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Pro runner. Cancer patient. Relentless Optimist.


Gabriele “Gabe” Grunewald (née Anderson) is a professional American middle-distance runner and lifelong Minnesotan, born and raised in Perham, MN (population 2,985).

She won a single track & field state title in the 800-meters competing for Perham High School. Gabriele walked-on to the University of Minnesota cross country and track & field teams in 2004, where she was a part of several Big Ten Championship squads and eventually became an NCAA track & field All-American with a runner-up finish in the 1500-meters in 2010, her final collegiate race.

Gabriele has run professionally for Brooks since 2010.

Her career highlights include a 4th-place finish in the 2012 USA Olympic Trials and a USA Championship title in the indoor 3000-meters in 2014. Her personal best in the 1500-meters is 4:01.48, making her the 11th fastest performer in USA history.

Gabriele has survived multiple bouts with cancer. Initially diagnosed with a rare salivary gland cancer, adenoid cystic carcinoma, in 2009, and thyroid cancer in 2010. She experienced recurrences of adenoid cystic carcinoma in 2016 and 2017.

Under the guidance of coach Dennis Barker, Gabriele aims to return to elite competition in 2018 and ultimately has her sights set on the 2020 Olympics in Tokyo. She lives and trains along the banks of the Mississippi River in Minneapolis with her husband, Justin.


Why did you continue running through each diagnosis and treatment? 

Gabriele after hepatectomy surgery

Gabriele after hepatectomy surgery

Throughout each new diagnosis and treatment, I have made the choice to run and train when my body allows. It hasn’t always been easy, but it has always been the right decision for me.

From the very first day I was told I had cancer in 2009, I knew running would be a big part of my journey back to health. It has truly been my refuge; when everything else seems to be going wrong and the outcomes are far beyond my control, I can find perspective and hope on the run.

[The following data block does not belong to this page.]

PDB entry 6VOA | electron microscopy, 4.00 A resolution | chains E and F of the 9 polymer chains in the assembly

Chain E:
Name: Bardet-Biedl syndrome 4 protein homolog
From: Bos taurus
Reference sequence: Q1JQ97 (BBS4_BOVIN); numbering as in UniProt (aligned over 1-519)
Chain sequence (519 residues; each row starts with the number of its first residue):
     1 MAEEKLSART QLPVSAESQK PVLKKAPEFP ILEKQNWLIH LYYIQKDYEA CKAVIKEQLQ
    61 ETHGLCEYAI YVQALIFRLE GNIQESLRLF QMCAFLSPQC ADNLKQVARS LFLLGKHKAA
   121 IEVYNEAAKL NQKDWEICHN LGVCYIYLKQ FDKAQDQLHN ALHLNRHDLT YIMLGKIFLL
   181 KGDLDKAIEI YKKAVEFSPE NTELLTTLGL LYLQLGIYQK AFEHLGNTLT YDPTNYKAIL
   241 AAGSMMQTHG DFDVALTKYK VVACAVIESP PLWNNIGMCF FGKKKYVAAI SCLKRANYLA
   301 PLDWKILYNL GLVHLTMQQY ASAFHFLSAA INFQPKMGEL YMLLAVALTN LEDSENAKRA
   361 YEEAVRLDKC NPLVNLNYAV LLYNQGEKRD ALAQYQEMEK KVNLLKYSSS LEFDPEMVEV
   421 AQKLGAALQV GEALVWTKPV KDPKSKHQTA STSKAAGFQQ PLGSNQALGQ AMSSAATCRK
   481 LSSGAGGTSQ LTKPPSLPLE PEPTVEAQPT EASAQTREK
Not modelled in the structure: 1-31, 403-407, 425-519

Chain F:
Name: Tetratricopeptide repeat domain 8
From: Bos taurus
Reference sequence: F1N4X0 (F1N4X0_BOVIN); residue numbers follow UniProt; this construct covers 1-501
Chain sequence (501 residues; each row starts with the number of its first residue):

I believe that continuing to pursue my goals on the track has helped me to carry on with purpose in my life in the face of an uncertain future.


The mental boost I get from my daily run has become so important to me and is something I wish I could share with every cancer survivor. 

It has become more and more of a challenge over the past two years (since my recurrence) to maintain the consistency and intensity of training required to be one of the best runners in the world, but I’m not giving up on my dream of taking one more shot at the Olympics in 2020!

Being brave, for me, means not giving up on the things that make me feel alive.

— Gabriele Grunewald, Founder


Diagnosis & Treatment

Round 1

Initial diagnosis

APRIL 2009

At age 22, Gabriele was initially diagnosed with adenoid cystic carcinoma after the discovery of a small tumor on her parotid gland.

One day after her diagnosis, Gabriele runs a personal best on the track in the 1500-meters. Gabriele’s track season ends and she undergoes a parotidectomy to remove the affected salivary gland and tumor.

From May-July 2009, Gabriele was treated with post-surgery radiation therapy. In September, she slowly starts training again, gaining a waiver from the NCAA to run a sixth outdoor track season in 2010. She goes on to have one of her best seasons ever, setting a school record and getting 2nd at the NCAA championships in the 1500m run.

Round 2

A new cancer


In a routine follow-up image for the initial cancer, Gabriele’s doctors discovered papillary thyroid cancer. She was treated for the thyroid cancer with a thyroidectomy and neck dissection to remove affected lymph nodes.

In December 2011, Gabriele finishes her thyroid cancer protocol with radioactive iodine treatment.

In 2012, Gabriele has a whirlwind year, finishing fourth in the 1500-meters, one spot from qualifying for the London Olympics. 

After setting a new personal best in the 1500-meters in July 2013, Gabe wins her first national title in 2014 in 3000-meters at the US Indoor National Championships. The win qualifies her for the World Indoor Championships in Sopot, Poland.

Round 3

ACC recurrence

JULY 2016

Gabriele competes in two events at the USA Olympic Trials, the 5000-meters and the 1500-meters, but has a disappointing meet and fails to qualify for the Rio Olympics.

In August 2016, Gabriele’s husband, Justin, gives her side hug and notices a firmness in her abdomen. Later that evening at the ER a CT scan shows a large mass on Gabriele’s liver. About a week later it is confirmed to be a metastatic recurrence of adenoid cystic carcinoma.

Later that month, Gabriele has about 50% of her liver removed, along with the tumor, in a right hepatectomy surgery. She is believed to be cancer-free after the surgery.

Round 4

Still fighting

MARCH 2017